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 The Theatreguide.London Review

The Doctor
Almeida Theatre   Summer 2019; Duke of York's Theatre Autumn 2022

Robert Icke's new play, 'very freely adapted' from a 1912 drama by Arthur Schnitzler, is a play of ideas, one in which the fictional situation is just the trigger for a string of debates on the underlying issues. Such debate plays can, in the right hands (Shaw, Stoppard, Hare, etc), be as emotionally involving as they are intellectually stimulating.

Unfortunately, in conception, writing and production The Doctor is a very model of how not to do a play of ideas.

A brilliant and dedicated doctor-researcher bars a Catholic priest from the bedside of a dying patient because the patient didn't ask for him and the doctor believes his presence will be more upsetting than comforting.

The event goes public, self-appointed spokespersons for various special interest groups make their positions known, and essentially irrelevant charges of racism, anti-Semitism, misogyny, and elitism are tossed back and forth until the original issue is all but forgotten.

The doctor is demonised, hounded and eventually destroyed, all the good work she might have done lost. (There are vague echoes here of Strindberg's An Enemy Of The People in the protagonist who is in the right but too unbending or politically naive to do anything but harm herself.)

But you won't care.

Despite the earnest efforts of a talented cast led by Juliet Stevenson, there isn't a single human being represented on the stage.

Every character is written and played as a symbol or a mouthpiece for a debating position. (In one major scene set in a television debate, the characters actually introduce themselves as representing one special interest group or another.)

There is no one, not even the protagonist, that we can recognise, empathise with or really care about. There may be moments of interesting argument, but there is simply no play here.

Things are not helped by what can only be called awkward play writing.

In what is evidently an attempt to stretch the play's meanings beyond the triggering issue of doctor v. priest, playwright Icke repeatedly strays off into debates on such peripheral or in some cases totally irrelevant topics as race, religion, linguistics, in-house politics, abortion, careerism, gender confusion in adolescents and the suffering of Alzheimer's.

When the play repeatedly goes off topic to be about something else for ten minutes or so, continuity and focus are lost.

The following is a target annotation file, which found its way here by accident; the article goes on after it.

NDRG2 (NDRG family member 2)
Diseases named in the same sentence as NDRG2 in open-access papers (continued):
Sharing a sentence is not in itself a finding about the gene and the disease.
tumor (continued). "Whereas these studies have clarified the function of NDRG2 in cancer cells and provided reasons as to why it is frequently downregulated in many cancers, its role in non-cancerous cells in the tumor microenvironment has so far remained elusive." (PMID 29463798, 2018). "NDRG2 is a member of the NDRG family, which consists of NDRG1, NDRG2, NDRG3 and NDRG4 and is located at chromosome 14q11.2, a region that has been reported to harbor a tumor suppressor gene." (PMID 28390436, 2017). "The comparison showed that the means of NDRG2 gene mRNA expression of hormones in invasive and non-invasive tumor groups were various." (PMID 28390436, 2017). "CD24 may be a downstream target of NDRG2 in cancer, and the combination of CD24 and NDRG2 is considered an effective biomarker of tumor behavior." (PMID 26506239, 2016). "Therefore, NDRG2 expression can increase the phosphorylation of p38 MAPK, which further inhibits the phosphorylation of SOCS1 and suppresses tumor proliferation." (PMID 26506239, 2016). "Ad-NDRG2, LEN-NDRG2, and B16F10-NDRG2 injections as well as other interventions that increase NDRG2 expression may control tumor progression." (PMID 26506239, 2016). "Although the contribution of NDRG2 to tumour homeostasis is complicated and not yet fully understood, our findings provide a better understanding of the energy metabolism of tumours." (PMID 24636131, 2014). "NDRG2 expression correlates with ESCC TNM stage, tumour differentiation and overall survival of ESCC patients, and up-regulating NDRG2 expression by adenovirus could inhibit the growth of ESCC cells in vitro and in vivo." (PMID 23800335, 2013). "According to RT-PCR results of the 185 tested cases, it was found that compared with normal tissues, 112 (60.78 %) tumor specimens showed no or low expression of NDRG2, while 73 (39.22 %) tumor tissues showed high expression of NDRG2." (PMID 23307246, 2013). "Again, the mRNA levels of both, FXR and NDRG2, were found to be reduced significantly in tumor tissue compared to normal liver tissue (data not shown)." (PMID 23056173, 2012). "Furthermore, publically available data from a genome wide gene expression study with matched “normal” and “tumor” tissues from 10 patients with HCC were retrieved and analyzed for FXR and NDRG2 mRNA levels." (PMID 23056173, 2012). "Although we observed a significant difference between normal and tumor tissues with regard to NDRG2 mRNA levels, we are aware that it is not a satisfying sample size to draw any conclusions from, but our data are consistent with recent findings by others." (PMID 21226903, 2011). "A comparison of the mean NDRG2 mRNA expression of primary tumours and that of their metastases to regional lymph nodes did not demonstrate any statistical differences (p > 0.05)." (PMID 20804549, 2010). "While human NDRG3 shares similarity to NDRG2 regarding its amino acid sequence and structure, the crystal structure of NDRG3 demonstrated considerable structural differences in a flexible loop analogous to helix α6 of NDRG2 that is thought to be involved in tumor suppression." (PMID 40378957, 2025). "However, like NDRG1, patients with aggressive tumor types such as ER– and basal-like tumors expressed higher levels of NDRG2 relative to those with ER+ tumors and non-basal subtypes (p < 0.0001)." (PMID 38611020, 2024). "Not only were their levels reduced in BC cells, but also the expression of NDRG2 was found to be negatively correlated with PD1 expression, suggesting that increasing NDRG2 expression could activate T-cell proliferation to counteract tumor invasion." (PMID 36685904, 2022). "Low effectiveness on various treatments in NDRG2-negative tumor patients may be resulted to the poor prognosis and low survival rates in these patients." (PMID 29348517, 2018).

When a politician is introduced in Act One to express her absolute support for the doctor you know what she's going to do in Act Two and that that is the only reason she's in the play at all.

The final half-hour of the play is a conversation between two characters who never, ever would have met in real life, and its hints at a fragile kind of reconciliation and growth on both sides have the feel of a desperate attempt to end on some sort of positive note.

It also isn't until the last moments of the play that Juliet Stevenson's character is given a personal backstory that might have humanised her had we known it earlier and that we learn that another character we have been watching through the entire play has been dead all along and present only in someone's imagination.

Acting as his own director Robert Icke makes some choices that are theoretically admirable but in this particular case counterproductive. His casting is assertively colourblind and genderblind, with white actors playing black characters and vice versa, male actors playing female characters and vice versa.

You can even see why he wanted a bit of confusion in a play at least partly about labels and prejudicial assumptions. But when we are first told midway through the play that a white actor we've been watching is playing a black character, and the character's race is made a central issue in some of the debates, our confusion however momentary is a harmful distraction.

It probably doesn't matter which gender some of the characters are, but when you approach the end of the play and realise you still don't know about at least three of them, you are thinking about something other than the play.

You will leave The Doctor admiring, as always, Juliet Stevenson. You may even be stimulated to think about some of the issues raised. But you won't care.

Gerald Berkowitz

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Review -  The Doctor - Almeida Theatre 2019
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